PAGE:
An Israeli flag flies near the ancient Jewish cemetery on the Mount of Olives overlooking the old city of Jerusalem, on Tuesday. Photo: IC
Global concern mounted on Wednesday ahead of an announcement by US President Donald Trump to recognize Jerusalem as Israel's capital, with a list of countries warning of the potential for dangerous fallout.
The move by Trump, set to come in a speech later Wednesday, would upend decades of careful US policy and ignore dire warnings of a historic misstep that could trigger a surge of violence in the Middle East.
China expressed concern on Wednesday about Trump's pending announcement, saying the move could trigger new rivalry.
Chinese Foreign Ministry spokesperson Geng Shuang told a regular news briefing that the status of Jerusalem was a complicated and sensitive issue and China worried about "any potential flare-up of regional tensions."
A senior administration official said Trump would make the announcement at 1:00 pm from the White House.
"He will say that the US government recognizes that Jerusalem is the capital of Israel," a senior administration official said, speaking on condition of anonymity.
"He views this as a recognition of reality, both historic reality and modern reality."
Plunging further into a decades-long dispute over a city considered holy by Jews, Muslims and Christians, Trump was also expected to order planning to move the US embassy from Tel Aviv to Jerusalem.
"It will take some time to find a site, to address security concerns, design a new facility, fund a new facility and build it," the official said.
"It will be a matter of some years, it won't be months, it's going to take time."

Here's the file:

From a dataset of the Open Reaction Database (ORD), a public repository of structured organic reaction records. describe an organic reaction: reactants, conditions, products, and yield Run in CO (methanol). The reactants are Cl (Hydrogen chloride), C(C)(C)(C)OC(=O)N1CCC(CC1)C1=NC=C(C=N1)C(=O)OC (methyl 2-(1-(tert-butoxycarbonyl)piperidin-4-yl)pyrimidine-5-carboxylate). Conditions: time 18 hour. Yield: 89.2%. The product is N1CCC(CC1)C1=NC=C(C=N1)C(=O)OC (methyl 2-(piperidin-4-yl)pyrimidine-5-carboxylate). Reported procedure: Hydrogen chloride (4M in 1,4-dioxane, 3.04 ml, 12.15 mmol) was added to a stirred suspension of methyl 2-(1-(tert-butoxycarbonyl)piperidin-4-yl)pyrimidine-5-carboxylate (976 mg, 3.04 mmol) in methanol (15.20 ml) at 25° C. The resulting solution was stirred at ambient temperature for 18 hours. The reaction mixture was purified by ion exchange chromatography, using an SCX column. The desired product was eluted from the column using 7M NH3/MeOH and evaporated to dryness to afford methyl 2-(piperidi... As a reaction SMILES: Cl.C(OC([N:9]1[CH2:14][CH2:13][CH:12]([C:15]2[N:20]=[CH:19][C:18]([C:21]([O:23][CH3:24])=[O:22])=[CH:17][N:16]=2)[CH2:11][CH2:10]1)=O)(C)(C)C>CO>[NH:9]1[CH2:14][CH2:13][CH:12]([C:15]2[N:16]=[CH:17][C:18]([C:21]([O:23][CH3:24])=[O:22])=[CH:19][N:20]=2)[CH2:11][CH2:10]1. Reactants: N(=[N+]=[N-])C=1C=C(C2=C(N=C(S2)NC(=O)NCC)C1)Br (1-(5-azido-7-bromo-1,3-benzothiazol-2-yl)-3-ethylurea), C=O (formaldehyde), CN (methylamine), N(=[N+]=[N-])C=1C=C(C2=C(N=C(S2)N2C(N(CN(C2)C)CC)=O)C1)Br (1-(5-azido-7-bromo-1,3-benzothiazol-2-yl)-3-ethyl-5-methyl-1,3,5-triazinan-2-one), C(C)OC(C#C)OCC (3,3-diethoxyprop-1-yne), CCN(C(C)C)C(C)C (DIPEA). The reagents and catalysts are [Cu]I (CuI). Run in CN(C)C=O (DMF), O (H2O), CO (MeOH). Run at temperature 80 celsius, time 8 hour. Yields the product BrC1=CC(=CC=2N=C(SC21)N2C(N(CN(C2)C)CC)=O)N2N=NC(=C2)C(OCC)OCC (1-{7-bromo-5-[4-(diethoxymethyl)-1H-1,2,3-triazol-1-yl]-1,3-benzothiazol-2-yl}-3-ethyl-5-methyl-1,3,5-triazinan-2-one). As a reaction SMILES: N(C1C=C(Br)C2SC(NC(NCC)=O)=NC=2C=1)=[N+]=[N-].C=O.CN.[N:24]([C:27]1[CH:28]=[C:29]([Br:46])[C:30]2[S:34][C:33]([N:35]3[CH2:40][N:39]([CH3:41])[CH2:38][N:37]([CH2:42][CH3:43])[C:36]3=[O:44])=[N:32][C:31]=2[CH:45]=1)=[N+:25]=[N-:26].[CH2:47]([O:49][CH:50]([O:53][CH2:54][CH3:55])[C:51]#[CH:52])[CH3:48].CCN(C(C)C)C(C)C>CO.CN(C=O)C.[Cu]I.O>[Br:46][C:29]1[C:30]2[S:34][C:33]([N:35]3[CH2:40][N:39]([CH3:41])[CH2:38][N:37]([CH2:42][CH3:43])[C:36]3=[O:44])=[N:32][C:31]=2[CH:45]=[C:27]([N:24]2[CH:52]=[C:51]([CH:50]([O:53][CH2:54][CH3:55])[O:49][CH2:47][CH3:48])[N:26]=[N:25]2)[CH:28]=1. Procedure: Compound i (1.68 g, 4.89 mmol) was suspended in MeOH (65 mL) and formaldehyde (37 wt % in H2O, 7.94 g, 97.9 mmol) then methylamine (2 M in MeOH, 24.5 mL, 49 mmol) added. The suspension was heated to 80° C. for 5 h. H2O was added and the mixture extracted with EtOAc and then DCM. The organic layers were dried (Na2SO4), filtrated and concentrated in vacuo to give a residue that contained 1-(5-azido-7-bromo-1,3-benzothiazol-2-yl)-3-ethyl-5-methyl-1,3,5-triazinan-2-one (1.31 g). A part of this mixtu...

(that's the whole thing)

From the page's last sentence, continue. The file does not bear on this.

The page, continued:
The status of Jerusalem is a critical issue in the Israeli-Palestinian conflict, with both sides claiming the city as their capital.
In a frantic series of calls, the leaders of Saudi Arabia, Egypt, Jordan, the European Union, France, Germany and Turkey all warned Trump against the move.
Anticipating protests, US government officials and their families have been ordered to avoid Jerusalem's Old City and the West Bank.
Further warnings from world leaders came on Wednesday.
"I cannot silence my deep concern over the situation that has emerged in recent days," Pope Francis said.
"Jerusalem is a unique city, sacred for Jews, Christians and Muslims," he said, a day after speaking by phone with Palestinian president Mahmud Abbas.
The pontiff added that maintaining Jerusalem's status quo was important "in order to avoid adding new elements of tension to an already volatile world that is wracked by so many cruel conflicts."
British foreign minister Boris Johnson, speaking as he arrived for a NATO meeting in Brussels, said "we view the reports that we have heard with concern, because we think that Jerusalem obviously should be part of the final settlement between the Israelis and the Palestinians, a negotiated settlement." Turkey said it risked igniting a "fire" in the Middle East.